CT: November 12, 2009 13:45:28 CST
AS COWS EAT, SO GROW THE CALVES
Your cowherd checklist might look pretty sparse after the calves are weaned and rebreeding is confirmed. Maybe the cows regained some condition and they're coasting now on crop residue. Next item would be, what, calving?
CT: November 13, 2009 13:36:07 CST
RESEARCH PAPER LOOKS AT UPSWING IN QUALITY GRADES
Three years ago, a 30-year decline in beef quality grades was apparent, with only half of fed cattle grading USDA Choice. The Choice/Select spread hit record highs in 2006, but today the picture is much different. July figures show 60.1 percent of the harvest mix graded Choice the first half of this year, but why?
CT: November 16, 2009 13:52:38 CST
BEEF INDUSTRY NEEDS MORE FEED-EFFICIENCY DATA
Feed accounts for 65 percent to 80 percent of total beef-production costs. With grain prices at their highest levels ever, finding a way to lower those costs is important to cattle producers.
CT: November 16, 2009 13:55:27 CST
DEMAND FOR CAB HAS HELD UP WELL
When times are lean, sales of luxury items are typically the first to fall off. However, when it comes to beef, it appears that consumer demand for the higher quality and pricier Certified Angus Beef ® (CAB®) brand held up better than that for USDA Choice or lower grade beef.
CT: November 17, 2009 13:54:46 CST
GRID PREMIUMS SHOW BENEFITS OF VALUE-BASED MARKETING
When you get a bonus on grid cattle, sometimes it's easier to count your blessings than to ask why.
CT: November 17, 2009 13:57:57 CST
AUGUST PORK AND BEEF EXPORTS DOWN FROM 2008
While selected markets performed very well, the global pace of U.S. pork and beef exports lost ground in August compared to 2008, according to statistics released by USDA and compiled by the U.S. Meat Export Federation.
CT: November 20, 2009 12:42:24 CST
PROTECTING YOUNG BUCKS INCREASES HERD POTENTIAL
Mississippi State University research has found that protecting young bucks improves herd health and creates a better hunting experience.
CT: November 23, 2009 12:48:59 CST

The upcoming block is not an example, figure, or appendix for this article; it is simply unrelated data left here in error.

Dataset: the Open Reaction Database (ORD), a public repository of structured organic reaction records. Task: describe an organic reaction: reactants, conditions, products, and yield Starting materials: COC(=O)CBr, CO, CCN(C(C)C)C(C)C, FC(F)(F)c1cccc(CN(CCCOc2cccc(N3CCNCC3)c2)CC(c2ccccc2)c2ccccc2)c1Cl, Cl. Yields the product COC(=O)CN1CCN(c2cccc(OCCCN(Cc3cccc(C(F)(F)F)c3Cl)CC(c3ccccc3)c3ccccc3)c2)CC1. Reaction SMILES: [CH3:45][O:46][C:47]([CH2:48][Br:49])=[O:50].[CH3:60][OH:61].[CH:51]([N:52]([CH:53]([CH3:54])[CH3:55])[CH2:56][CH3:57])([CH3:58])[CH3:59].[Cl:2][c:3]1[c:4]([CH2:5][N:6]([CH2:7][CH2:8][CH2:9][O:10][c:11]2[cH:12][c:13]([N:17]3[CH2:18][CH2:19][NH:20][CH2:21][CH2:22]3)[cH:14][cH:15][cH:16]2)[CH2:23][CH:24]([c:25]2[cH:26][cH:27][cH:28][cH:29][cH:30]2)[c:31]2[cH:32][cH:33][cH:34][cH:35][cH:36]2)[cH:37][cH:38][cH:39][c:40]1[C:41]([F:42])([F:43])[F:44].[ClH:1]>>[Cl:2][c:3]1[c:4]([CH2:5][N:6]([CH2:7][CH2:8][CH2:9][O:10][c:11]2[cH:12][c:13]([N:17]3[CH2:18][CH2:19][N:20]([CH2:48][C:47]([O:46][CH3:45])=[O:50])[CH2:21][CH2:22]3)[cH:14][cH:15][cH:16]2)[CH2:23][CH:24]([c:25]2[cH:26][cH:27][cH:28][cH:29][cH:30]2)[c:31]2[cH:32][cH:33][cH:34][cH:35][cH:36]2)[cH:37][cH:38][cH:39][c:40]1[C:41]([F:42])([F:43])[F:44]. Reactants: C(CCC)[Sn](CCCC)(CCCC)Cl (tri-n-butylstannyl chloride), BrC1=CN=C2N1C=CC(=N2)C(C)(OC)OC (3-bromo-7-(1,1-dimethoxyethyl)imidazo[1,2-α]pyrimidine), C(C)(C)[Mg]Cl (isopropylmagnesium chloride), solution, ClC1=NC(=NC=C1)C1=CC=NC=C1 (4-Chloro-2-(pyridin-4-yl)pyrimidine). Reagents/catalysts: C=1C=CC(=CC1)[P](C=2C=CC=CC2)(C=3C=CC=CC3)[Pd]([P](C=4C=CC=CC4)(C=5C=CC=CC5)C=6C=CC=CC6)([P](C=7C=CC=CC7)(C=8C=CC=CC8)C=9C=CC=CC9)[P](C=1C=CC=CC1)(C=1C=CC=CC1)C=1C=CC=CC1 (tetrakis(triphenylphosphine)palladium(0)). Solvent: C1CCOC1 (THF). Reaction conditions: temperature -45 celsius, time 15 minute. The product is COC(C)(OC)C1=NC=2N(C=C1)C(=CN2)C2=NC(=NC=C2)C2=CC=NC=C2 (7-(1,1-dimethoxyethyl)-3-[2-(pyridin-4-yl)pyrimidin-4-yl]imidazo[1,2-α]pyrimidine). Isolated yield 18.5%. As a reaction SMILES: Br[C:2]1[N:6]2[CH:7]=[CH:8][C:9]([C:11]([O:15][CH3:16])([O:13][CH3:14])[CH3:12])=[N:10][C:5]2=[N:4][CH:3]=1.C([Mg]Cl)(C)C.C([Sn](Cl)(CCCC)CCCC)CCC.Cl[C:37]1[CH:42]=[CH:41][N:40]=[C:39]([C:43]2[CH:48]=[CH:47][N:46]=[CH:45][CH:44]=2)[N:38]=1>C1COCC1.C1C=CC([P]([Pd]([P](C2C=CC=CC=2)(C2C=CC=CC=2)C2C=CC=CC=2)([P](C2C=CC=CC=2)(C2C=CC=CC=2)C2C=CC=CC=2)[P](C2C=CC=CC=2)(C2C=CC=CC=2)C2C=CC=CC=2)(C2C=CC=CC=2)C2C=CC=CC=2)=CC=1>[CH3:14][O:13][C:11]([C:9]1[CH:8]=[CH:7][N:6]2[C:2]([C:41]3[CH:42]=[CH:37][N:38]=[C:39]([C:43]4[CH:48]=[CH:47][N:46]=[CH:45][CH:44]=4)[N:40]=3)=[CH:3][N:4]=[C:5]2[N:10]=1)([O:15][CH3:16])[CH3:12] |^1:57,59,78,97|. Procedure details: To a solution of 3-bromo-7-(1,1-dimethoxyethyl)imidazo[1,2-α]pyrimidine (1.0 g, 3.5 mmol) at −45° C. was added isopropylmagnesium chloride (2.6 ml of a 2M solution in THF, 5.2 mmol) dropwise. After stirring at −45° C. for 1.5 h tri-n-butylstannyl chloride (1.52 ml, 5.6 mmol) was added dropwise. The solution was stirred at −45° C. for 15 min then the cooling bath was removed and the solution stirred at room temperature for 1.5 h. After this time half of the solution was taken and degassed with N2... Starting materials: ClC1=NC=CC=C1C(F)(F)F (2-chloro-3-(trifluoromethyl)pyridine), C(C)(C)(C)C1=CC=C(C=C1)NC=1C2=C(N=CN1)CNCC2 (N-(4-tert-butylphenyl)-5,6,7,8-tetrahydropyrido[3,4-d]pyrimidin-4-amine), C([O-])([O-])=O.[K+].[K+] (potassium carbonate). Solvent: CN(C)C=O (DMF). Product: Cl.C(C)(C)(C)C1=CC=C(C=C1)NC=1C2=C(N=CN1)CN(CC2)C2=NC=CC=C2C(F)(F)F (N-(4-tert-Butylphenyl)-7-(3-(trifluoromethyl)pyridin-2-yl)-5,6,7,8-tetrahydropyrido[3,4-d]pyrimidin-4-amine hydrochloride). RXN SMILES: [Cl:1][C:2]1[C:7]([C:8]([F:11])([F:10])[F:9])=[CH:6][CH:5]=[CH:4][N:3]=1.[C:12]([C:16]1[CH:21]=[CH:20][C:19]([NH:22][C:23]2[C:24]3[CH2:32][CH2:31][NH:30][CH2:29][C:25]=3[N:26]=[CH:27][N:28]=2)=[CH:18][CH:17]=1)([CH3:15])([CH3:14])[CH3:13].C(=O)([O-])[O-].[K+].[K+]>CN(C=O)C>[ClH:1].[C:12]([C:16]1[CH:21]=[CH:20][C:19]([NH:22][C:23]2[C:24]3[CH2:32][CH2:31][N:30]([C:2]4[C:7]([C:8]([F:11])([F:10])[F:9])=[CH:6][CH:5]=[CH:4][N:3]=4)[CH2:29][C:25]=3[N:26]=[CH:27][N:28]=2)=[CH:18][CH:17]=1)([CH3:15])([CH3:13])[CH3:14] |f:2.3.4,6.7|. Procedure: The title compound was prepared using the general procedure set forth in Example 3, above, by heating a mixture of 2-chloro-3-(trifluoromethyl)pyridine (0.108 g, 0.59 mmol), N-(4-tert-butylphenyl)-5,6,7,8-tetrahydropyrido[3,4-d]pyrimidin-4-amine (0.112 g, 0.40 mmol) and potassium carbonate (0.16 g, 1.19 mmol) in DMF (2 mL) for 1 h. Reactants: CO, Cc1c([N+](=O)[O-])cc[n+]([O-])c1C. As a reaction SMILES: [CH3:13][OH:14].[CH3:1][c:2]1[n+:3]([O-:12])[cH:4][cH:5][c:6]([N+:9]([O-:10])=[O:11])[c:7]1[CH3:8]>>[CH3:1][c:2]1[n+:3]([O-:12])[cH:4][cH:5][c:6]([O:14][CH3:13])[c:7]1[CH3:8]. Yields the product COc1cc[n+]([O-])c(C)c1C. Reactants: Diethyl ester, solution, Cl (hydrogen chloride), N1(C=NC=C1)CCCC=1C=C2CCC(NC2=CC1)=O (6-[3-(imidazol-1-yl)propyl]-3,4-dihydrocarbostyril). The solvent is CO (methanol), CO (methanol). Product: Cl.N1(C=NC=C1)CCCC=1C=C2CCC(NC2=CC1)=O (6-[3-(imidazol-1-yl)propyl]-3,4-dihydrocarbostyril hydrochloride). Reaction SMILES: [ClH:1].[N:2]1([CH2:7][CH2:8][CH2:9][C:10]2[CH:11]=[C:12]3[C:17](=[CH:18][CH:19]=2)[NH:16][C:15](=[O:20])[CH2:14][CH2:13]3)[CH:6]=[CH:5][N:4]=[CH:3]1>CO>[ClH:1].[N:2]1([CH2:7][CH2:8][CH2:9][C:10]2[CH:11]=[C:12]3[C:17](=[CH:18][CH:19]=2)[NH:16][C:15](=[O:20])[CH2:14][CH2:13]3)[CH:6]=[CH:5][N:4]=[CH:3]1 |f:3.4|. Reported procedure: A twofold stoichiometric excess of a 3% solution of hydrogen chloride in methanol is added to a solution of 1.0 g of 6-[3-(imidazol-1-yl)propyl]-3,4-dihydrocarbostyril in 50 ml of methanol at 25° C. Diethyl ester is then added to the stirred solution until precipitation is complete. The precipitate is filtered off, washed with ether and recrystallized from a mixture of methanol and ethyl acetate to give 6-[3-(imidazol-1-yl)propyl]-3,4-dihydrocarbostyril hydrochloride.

LONGEVITY AND FERTILITY ARE PROFIT DRIVERS FOR CATTLE OPERATIONS
Producers in the 21st century beef industry come better prepared than ever before. Continued education programs and an abundance of online resources help cattlemen stay well informed. Record keeping practices have improved and cattlemen have a good handle on the costs associated with their operation.
CT: November 23, 2009 12:53:31 CST
IT'S THE PITTS -- IT'S THE PITTS MUSEUM
Mrs. Samuel recently brought her second grade class to my house to see my collection of cowboy collectibles. The kids were awestruck by the visit but it wasn't because of my old bits, spurs and canes made from the reproductive organs of bulls. No, they had gaping mouths and inquiring minds because apparently my wife and I are living in the dark ages.
CT: November 24, 2009 13:12:24 CST
AFLATOXIN MOST PROBLEMATIC OF THE MYCOTOXINS
In part 1 of this series we began a discussion on the effects of mycotoxins in beef cattle. To review, remember that mycotoxins are chemical agents (toxins) produced by a wide variety of naturally existing fungi.
CT: November 30, 2009 14:34:10 CST
BLACK INK -- THE TOP LINE
If Wal-Mart were in the cattle business, it would probably serve as an operating definition of “least-cost producer.” People might refer to its cowherd enterprise as the model for slashing expenses.
CT: November 30, 2009 14:35:37 CST
NEW DATA FINDS BRAUNVIEH CATTLE HAVE MORE LONGEVITY
Recent data from the JHL Ranch, Ashby, Neb., a 1,500-head commercial cow operation, indicates that Braunvieh cows have from five to 10 percent more staying power at 9-11 years of age than other breeds in the ranches' commercial herd.